#180 Fun photo business ideas on Youtube video

Recently, I discovered a heated war room movie scene that has been doctored to parody a well known dictator’s views on the new Nikon D3x. The rant is interesting commentary on economic theory and business ideas.

 

Watch the 4 minute YouTube clip. Read the underlying business ideas:

  1. Lust as a sales tool. A high priced product with the perception of excellence can be a powerful marketing tool. People will gab, blog and even post Youtube creations about outrageously priced high end products. The hype of the fabled D3x collectively pushes the image on Nikon into people’s consciousness. How many D3x cameras will get sold? Dunno. How much hype has the high priced, new flagship created? Plenty!
  2. Barriers to entry. The Nikon D3x has a suggested retail price of C$9449. That’s a bucket of cash! And while Harry Inc. (and the dictator in the film clip) gasps at the price we also see the value of making quality equipment so high. Currently, ‘anybody’ can buy a camera for hundreds of dollars and proclaim they are professional photographers. There are no barriers to entry – high priced equipment or certifications – to protect our industry from amateurs posing as seasoned technical experts. I cannot go and buy a jumbo jet and offer flights to Europe. Creating higher priced pro equipment creates a higher cost to enter a segment of the market.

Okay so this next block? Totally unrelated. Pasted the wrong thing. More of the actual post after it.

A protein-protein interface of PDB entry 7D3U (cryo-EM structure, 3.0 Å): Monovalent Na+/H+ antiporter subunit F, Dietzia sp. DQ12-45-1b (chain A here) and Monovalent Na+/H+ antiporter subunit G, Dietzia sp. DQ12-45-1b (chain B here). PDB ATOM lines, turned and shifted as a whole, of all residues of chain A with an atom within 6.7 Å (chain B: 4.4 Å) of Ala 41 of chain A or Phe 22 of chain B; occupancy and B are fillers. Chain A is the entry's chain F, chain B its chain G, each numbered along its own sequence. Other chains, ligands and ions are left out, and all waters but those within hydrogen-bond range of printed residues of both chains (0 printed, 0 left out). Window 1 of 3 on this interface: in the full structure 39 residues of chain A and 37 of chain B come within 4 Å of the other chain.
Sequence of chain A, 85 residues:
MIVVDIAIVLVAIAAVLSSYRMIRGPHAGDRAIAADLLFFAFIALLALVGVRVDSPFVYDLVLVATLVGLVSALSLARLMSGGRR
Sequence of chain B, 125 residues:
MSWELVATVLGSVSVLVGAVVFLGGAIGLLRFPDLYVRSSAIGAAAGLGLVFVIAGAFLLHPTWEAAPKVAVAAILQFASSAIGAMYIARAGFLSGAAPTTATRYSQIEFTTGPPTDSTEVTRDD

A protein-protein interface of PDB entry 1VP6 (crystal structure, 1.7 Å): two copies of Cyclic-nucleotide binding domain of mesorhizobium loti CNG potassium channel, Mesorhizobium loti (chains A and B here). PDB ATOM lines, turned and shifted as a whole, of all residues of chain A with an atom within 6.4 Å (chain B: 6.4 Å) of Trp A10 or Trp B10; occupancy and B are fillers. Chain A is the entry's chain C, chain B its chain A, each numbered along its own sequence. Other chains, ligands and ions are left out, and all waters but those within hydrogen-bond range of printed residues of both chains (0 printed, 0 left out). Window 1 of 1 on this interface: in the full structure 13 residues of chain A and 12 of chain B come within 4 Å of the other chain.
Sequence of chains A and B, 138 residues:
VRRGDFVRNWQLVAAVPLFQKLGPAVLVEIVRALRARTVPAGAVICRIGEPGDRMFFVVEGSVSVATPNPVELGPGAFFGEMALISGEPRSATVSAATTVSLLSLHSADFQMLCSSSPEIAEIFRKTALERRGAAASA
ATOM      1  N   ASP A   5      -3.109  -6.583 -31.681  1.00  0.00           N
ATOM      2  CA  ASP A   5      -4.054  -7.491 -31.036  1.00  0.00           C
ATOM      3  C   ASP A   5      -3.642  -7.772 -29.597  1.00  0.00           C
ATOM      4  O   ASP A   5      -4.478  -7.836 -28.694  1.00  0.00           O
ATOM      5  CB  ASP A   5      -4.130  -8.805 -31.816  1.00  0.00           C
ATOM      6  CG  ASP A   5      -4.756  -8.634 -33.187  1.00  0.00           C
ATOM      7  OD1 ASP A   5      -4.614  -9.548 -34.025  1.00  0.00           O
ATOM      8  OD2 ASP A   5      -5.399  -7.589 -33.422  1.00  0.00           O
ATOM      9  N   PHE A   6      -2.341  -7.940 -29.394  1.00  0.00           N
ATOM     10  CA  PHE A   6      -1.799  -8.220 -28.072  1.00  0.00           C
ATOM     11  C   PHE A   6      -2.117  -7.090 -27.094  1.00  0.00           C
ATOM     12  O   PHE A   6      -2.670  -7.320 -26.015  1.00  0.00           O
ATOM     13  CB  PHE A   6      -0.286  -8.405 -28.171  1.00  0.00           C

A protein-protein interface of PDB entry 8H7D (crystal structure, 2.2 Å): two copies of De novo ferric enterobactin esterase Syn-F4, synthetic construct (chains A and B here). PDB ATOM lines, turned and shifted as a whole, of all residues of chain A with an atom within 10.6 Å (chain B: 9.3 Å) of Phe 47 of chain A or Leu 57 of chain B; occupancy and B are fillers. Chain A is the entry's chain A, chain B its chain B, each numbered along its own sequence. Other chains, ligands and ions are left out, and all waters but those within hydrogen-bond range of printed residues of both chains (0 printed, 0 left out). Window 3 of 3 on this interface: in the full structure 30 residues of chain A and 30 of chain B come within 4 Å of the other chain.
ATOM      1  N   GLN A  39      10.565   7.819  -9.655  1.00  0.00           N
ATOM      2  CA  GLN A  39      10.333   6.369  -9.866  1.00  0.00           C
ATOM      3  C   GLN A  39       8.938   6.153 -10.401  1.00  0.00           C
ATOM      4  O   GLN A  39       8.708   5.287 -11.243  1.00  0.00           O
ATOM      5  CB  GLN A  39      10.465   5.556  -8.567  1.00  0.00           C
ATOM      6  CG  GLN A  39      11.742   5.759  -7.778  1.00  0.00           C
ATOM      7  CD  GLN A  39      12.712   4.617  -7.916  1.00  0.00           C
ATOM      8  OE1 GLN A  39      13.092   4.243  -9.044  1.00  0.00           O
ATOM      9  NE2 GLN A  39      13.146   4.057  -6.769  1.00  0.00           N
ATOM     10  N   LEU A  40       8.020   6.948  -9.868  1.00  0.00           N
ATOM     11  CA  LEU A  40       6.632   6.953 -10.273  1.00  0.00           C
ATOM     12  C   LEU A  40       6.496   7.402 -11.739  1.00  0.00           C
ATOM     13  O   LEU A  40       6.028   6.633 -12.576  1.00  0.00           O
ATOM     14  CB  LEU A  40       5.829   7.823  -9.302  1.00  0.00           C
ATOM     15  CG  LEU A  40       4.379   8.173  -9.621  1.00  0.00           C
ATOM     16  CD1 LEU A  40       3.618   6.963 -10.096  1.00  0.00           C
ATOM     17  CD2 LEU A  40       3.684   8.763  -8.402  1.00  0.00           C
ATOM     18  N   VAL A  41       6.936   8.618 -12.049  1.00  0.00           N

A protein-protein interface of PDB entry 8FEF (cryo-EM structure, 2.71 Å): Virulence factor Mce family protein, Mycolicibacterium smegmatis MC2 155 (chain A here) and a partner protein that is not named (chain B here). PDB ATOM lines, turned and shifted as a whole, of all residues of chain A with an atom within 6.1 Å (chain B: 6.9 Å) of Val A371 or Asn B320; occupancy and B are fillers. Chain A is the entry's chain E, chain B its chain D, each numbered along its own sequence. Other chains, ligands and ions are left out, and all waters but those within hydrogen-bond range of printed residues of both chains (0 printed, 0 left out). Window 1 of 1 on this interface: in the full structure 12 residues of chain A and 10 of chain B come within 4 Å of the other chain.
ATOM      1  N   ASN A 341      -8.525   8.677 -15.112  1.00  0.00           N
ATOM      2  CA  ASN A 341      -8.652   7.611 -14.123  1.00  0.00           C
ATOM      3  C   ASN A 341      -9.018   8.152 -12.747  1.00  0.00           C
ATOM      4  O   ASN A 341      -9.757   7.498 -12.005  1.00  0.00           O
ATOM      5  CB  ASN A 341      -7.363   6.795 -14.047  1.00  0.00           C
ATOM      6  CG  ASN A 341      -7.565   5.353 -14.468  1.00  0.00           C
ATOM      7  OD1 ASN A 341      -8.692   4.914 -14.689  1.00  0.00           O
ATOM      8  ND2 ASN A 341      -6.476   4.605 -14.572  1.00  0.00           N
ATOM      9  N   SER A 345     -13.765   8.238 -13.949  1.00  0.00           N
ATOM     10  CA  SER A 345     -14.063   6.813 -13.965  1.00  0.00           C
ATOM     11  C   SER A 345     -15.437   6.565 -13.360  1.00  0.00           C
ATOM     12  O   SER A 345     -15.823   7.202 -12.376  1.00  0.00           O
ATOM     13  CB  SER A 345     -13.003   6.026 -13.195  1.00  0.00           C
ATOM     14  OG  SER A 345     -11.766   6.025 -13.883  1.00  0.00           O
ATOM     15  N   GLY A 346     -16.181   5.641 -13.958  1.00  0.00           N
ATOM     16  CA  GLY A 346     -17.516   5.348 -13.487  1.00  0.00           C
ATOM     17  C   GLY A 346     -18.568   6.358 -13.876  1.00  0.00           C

3. Built-in redundancy. Camera manufacturers have developed a great short term business model for themselves. With quality film cameras there was little incentive to purchase new equipment. Nikon’s pro film line up consisted of six cameras (Nikon F to F6) developed over sixty years. That’s a new camera every 10 years. The trusty Nikon FM2 (one of my faves) had a production life of 20 years! Digital technology created a fantastic new revenue stream for camera manufacturers: Nikon’s pro digital line up has offered three machines (Nikon D1 to D3x) – with nine different, increasingly sophisticated versions in less than ten years. It is no coincidence that camera manufacturers have been pushing digital technology – creating a need to replace cameras more often – producing a much steeper sales curve! I expect once digital technology starts to level manufacturers will start promoting film as a niche market – supporting the purchase of new film cameras.
  4. Creative business alternatives to staying technologically ahead. The dictator in the film clip tells someone to ‘get my F2.’ Film is still often a viable – and much cheaper – option. the new D3x is the first DSLR I know that can (possibly) meet the quality and size of a high quality 35mm film scan. Our workflow jumped into digital much later in the game because of the high costs and low initial benefit of digital!
  5. Client expectations constantly evolve with new technology. The D3x sets new standards that clients will come to expect. Pre-digital, I was expected to take pictures, edit the film and submit the slides – period. Now, our agencies will not accept slides. Stock sales have not increased to cover costs of digital equipment or the time to post process files. Some traditional clients still accept film and/or are willing to pay for the increased costs of producing digital files.

Enjoy. It looks like the D3x is a new landmark. We’re evaluating our budgets. Please license more photos!

Harry

 

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